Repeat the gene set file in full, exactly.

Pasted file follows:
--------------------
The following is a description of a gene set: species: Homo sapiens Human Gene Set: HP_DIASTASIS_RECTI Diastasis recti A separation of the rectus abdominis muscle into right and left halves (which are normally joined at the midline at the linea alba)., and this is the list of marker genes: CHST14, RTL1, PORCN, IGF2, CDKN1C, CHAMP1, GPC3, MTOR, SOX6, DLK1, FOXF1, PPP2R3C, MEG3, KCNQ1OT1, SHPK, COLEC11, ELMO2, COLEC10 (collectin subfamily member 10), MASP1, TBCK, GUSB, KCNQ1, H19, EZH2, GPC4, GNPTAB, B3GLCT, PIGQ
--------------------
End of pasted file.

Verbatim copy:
The following is a description of a gene set: species: Homo sapiens Human Gene Set: HP_DIASTASIS_RECTI Diastasis recti A separation of the rectus abdominis muscle into right and left halves (which are normally joined at the midline at the linea alba)., and this is the list of marker genes: CHST14, RTL1, PORCN, IGF2, CDKN1C, CHAMP1, GPC3, MTOR, SOX6, DLK1, FOXF1, PPP2R3C, MEG3, KCNQ1OT1, SHPK, COLEC11, ELMO2, COLEC10 (collectin subfamily member 10), MASP1, TBCK, GUSB, KCNQ1, H19, EZH2, GPC4, GNPTAB, B3GLCT, PIGQ